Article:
Built by slaves with bricks made from riverbank clay, the Cherry Mansion is the oldest home in Savannah. When the Federal army arrived here in March 1862, William Harrell Cherry, a strong Union sympathizer, offered his home to Federal officers. For the next month the house served as the headquarters of Major General Ulysses S. Grant.
On the morning of April 6, 1862, Grant, breakfasting with his staff, walked out on the porch of the mansion and heard the rumble of distant cannon. "Gentlemen, the ball is in motion," he declared. He quickly boarded a transport and started for Pittsburg Landing and the Battle of Shiloh, nine miles southwest.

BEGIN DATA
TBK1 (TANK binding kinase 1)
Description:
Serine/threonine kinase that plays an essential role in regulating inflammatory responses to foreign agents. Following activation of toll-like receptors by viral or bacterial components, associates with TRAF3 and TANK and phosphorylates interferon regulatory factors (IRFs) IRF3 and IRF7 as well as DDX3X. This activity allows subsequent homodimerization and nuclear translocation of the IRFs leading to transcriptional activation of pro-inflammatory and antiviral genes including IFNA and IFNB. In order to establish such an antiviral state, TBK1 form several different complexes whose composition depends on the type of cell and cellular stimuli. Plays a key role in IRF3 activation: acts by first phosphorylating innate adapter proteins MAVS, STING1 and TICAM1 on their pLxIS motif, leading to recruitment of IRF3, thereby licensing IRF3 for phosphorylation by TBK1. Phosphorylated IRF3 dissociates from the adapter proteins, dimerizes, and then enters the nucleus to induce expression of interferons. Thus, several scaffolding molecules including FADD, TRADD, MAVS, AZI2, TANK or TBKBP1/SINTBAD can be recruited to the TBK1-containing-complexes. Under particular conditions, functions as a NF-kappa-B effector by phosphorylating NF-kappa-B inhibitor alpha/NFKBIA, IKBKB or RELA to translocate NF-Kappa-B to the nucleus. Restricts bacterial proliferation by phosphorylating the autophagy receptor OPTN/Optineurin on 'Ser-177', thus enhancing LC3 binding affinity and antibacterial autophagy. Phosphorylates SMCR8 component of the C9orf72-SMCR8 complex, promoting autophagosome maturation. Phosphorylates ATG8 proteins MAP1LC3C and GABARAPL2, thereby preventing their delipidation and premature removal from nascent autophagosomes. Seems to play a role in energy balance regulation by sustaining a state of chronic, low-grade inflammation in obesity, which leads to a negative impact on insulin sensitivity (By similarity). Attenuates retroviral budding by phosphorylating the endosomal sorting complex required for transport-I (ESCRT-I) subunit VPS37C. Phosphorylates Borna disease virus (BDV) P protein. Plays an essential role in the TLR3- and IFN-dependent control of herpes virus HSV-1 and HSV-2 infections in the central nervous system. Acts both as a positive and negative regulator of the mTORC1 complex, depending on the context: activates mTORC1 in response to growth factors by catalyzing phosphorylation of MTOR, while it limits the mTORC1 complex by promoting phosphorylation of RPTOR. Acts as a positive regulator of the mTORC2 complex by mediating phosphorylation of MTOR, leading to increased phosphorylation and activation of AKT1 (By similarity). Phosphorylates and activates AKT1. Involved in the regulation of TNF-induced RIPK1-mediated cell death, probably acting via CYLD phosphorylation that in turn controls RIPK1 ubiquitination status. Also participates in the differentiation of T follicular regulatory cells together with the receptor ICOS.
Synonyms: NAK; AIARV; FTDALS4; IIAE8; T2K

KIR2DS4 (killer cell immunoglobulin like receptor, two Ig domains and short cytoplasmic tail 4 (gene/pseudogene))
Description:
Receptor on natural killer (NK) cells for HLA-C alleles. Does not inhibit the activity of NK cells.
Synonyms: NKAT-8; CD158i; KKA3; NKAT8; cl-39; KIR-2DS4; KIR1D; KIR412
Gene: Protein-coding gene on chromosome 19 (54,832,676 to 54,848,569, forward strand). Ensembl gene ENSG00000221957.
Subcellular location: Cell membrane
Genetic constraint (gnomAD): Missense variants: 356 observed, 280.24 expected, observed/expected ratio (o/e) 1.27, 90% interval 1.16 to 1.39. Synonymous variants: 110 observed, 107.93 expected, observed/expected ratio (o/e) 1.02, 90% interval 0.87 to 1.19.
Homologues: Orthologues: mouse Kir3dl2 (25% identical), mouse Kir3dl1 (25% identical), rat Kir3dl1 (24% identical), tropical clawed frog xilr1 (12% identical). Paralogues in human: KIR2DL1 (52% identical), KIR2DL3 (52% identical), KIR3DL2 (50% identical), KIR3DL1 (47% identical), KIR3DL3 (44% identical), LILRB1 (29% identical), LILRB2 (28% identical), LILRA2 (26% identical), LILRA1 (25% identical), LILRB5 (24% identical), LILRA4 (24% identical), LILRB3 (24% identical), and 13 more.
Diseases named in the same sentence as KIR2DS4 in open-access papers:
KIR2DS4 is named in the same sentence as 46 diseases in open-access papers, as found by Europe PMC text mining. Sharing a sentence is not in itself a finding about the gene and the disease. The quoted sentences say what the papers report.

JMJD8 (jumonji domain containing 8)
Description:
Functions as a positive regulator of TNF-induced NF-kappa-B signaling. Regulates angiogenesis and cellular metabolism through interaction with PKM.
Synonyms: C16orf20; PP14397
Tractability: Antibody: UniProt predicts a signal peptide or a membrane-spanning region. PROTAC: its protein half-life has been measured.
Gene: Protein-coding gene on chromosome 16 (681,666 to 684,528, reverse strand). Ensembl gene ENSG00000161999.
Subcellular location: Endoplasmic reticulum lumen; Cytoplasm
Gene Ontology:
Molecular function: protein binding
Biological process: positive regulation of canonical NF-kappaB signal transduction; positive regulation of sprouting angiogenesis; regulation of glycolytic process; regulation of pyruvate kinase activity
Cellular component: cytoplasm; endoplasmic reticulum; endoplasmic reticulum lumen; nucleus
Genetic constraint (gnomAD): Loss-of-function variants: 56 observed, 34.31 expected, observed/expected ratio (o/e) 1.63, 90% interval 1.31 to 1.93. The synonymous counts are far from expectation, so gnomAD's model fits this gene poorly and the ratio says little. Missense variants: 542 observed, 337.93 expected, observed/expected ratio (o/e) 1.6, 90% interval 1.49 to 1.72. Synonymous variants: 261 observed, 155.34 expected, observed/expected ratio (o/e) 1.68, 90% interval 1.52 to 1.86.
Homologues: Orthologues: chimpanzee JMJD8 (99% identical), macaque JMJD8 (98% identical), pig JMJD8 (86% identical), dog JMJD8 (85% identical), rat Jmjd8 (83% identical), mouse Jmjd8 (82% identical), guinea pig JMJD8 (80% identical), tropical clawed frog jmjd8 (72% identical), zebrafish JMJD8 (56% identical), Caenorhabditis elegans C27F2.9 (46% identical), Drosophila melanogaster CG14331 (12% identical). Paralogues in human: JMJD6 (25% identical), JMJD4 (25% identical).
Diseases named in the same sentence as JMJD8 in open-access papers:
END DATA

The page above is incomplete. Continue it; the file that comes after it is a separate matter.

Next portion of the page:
On April 6, Union general William H.L. Wallace fell with a horrid wound to his head. He lay on the field at Shiloh overnight but on April 7 was carried to the Cherry Mansion. For three days his wife Ann, who had come to the front for a surprise visit, tended to him. "Will" Wallace died in the mansion's library on April 10.
"He suffered so much, so much....My darling knew that he was going! He pressed my head to his breast long and fondly, then waved me away and said, 'We meet in Heaven.'"
The Cherry mansion, circa 1884
At least wo pieces of furniture that date to Grant's presence here
remain in the Cherry Mansion: the piano and a desk.